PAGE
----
Book Review: The Last Days of Ava Langdon by Mark O’Flynn

When I spotted the front page of the Blue Mountains Gazette last week, I was delighted to see that The Last Days of Ava Langdon by Mark O’Flynn had been longlisted for the Miles Franklin Award. There is a link to the interview with the author here.

Shortly after I moved to the mountains, I attended a poetry reading by Mark at the newly opened Blue Mountains Cultural Centre. A poet’s eye and love of language is evident throughout this novel, with a sense of place and mood evident from the opening line of the section titled Morning: ‘Dawn cracks like an egg against the fibro walls of the derelict shack.’ Word choice matters to Ava Langdon, who is described below:

Catching sight of herself in a little wedge of mirror perched on an exposed joist, she stops. Who is that hideous creature? What form dost thou take? Her hair like the thatch from a mattress used for nesting material, with lavender bags under her eyes.

Words are chosen carefully to capture the essence of an eccentric personality living in extremely basic conditions in a shack on the outskirts of a mountain village. There is a blurring between the character’s sense of reality and her very active imagination, interwoven with recollections which at times seem unlikely yet not impossible. The vivid evocations of a familiar landscape appealed to me, and I enjoyed pondering what Katoomba would have looked like decades ago. Ava’s interactions, especially at the post office and tea shop, have stayed with me months after reading the book. I am reminded of her whenever I spot the old post office in Katoomba Street:

The red bricks of the post office are darkening now where a downpipe has leaked over the facade. May as well go in, she thinks, and mounts the steps. The door. The dimness. All that detail.

‘Never fear, I have arrived.’

The door swings shut behind her, light, dark, light, dark. Several people at the counter turn to stare, she who is dressed so extraordinarily, the cravat like a golden goiter spilling down her shirt front, the pinstripes, the braces.

The book is loosely based on the life of Australian writer Eve Langley, who is best known for her novel The Pea Pickers. Like Langley, Langdon is an unorthodox writer who wrote a successful novel but didn’t reach the same heights of success again in her career. The hope, anticipation and despair of a writing life is poignantly portrayed:

And here are her four fibro walls which guard her boxes of rejected manuscripts, each one four hundred pages long and typed on rose-colored paper. Each encapsulating an aspect of her life, the romance of it, the creative force of it.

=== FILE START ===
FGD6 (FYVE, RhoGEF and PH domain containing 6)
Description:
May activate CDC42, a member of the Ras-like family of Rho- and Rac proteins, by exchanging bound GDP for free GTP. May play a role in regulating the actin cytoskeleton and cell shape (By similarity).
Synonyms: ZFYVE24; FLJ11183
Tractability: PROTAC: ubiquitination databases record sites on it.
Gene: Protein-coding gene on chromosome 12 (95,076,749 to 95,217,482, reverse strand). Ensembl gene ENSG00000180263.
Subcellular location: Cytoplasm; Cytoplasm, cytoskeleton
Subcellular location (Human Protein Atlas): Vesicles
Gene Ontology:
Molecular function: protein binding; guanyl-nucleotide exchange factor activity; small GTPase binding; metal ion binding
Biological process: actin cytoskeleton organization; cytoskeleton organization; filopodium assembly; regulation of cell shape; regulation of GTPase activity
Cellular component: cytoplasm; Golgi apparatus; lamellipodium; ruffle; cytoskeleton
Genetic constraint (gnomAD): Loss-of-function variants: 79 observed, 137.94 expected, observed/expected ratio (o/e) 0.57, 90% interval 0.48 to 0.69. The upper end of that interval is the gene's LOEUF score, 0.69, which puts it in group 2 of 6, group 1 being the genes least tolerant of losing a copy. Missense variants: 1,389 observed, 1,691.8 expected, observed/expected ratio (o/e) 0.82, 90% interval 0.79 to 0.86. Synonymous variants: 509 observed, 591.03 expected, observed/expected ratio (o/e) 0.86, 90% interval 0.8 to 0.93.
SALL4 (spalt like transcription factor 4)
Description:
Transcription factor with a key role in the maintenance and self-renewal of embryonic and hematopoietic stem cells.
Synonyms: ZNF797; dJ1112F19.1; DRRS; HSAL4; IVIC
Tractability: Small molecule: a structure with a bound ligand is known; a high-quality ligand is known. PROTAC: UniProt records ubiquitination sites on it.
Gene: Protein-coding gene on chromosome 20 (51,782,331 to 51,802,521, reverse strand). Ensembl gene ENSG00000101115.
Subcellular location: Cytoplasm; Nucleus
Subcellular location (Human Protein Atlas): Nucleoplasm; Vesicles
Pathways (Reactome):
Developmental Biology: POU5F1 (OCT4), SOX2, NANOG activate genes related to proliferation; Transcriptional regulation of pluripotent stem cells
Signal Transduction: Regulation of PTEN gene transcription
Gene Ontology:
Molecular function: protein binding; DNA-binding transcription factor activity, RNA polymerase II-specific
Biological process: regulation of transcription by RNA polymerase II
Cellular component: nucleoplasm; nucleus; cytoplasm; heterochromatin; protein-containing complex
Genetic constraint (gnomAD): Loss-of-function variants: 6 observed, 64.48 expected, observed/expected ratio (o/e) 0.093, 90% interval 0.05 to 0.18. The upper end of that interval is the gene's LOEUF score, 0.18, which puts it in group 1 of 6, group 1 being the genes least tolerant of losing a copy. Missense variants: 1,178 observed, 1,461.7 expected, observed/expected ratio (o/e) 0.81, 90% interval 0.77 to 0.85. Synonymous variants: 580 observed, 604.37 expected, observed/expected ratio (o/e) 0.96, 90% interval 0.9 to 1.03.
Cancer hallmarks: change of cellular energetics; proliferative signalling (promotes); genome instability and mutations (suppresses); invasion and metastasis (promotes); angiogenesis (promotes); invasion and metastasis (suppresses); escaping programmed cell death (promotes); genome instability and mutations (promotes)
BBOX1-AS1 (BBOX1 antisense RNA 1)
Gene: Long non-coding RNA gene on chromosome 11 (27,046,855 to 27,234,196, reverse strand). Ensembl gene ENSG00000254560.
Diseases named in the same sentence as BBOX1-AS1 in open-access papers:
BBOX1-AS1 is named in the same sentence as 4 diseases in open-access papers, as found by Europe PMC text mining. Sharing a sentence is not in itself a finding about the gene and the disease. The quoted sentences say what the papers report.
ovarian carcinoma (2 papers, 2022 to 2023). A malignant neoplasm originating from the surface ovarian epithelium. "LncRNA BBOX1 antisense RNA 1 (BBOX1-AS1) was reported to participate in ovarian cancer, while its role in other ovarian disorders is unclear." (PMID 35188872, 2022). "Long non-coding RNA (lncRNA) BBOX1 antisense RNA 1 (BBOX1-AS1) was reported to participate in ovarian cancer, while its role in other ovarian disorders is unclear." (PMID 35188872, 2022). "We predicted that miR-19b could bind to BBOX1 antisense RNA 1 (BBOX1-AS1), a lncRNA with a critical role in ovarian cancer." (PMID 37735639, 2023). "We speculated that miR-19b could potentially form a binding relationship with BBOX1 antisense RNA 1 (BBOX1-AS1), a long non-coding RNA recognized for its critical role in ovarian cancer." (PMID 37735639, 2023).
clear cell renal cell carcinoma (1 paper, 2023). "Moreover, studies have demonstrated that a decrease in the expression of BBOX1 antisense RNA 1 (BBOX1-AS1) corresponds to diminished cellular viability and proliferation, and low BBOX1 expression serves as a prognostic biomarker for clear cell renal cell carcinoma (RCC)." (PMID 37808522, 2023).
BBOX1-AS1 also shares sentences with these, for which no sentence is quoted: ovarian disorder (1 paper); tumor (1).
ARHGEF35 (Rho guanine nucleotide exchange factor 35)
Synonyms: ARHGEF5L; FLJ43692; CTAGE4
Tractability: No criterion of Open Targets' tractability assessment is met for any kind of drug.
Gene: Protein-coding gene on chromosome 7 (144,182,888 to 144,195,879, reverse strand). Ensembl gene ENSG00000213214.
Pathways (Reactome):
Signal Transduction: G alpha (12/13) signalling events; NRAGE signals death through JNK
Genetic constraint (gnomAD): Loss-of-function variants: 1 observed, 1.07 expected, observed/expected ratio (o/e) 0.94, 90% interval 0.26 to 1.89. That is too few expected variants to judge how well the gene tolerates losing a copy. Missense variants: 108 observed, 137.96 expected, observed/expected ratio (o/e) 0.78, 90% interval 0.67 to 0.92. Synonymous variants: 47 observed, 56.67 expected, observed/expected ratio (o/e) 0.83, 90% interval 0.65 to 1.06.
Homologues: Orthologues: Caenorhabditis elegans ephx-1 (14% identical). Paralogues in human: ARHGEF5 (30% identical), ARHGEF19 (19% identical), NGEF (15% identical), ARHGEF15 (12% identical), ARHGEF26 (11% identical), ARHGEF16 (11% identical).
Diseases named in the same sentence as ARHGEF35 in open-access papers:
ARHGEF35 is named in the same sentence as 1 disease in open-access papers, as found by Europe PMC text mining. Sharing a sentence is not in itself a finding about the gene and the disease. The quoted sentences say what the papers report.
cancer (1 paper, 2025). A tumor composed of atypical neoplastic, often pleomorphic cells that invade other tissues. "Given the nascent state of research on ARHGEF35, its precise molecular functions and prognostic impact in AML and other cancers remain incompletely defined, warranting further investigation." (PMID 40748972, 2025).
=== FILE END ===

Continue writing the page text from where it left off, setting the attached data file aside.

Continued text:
This is one of those books which once read I want to hang on to, to be able to dip back into and savour again. There is an excellent review of it here.

[Photo: Old Katoomba Post Office]

 

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Spinning Yarns: Creative Collaboration

Recently I attended a talk by Marilla North, author of Yarn Spinners. This is the first instalment of a trilogy focusing on the life and times of Australian writer Dymphna Cusack. Creative endeavours between women, and in particular the weaving and creation of stories through collaboration, is illustrated through letters between Cusack and Florence James, as well as correspondence with their contemporaries. The novel written by Cusack and James, Come In Spinner, won a Daily Telegraph manuscript competition. The competition was during the period of the broadsheet circulation wars of the 1940s with a prize of £1,000 on offer.

But the Cusack/James novel was much larger than the newspaper expected: the intention was to print the winning entry in two weekly instalments – an incentive to further drive circulation numbers. Attempts to reduce the novel size, initially submitted at 120,000 words, were not agreed to by the authors, and it ended up being printed through a London publisher when the manuscript was released by the Daily Telegraph three years later. The size of the manuscript wasn’t the only issue: its portrayal of abortion, war-profiteering, prostitution, black marketeering and the role of women during wartime was regarded as extremely controversial at the time.

Cusack and James lived in the Blue Mountains for a spell, moving towards the end of the Second World War to a cottage in Hazelbrook. North gave an overview of the household of two women and a clutch of children with regular visitors from the city and further afield. This included Miles Franklin bringing up bantam chickens for their mountain garden. Cusack had collaborated with Franklin previously to write Pioneers on Parade. The hallway in the house was used to assist with managing the book structure: newspaper articles from the week in which the novel was set were pasted to the butcher’s paper lined along the hallway, the real events forming a backdrop for the  novel.

This was the second project that Cusack and James had worked together on: the first had been a children’s book called Four Winds and a Family. James later recalled that they each contributed chapters, ‘did some editing patchwork’ and realised that their writing matched well enough. The same approach was used for the novel. Cusack, who suffered from health issues (neuralgia, later diagnosed as multiple sclerosis) would dictate as James typed, and James would edit and write when Cusack rested. The arrival of a dictaphone for Cusack speeded up the project.

There is a link to the website for Yarn Spinners here, and The Australian Collection: Australia’s Greatest Books by Geoffrey Dutton also provided interesting background on the creative collaboration between Cusack and James. There is an excellent post by Michael Burge providing further insight into the time James and Cusack spent in the mountains here.

Have you ever collaborated on a creative project?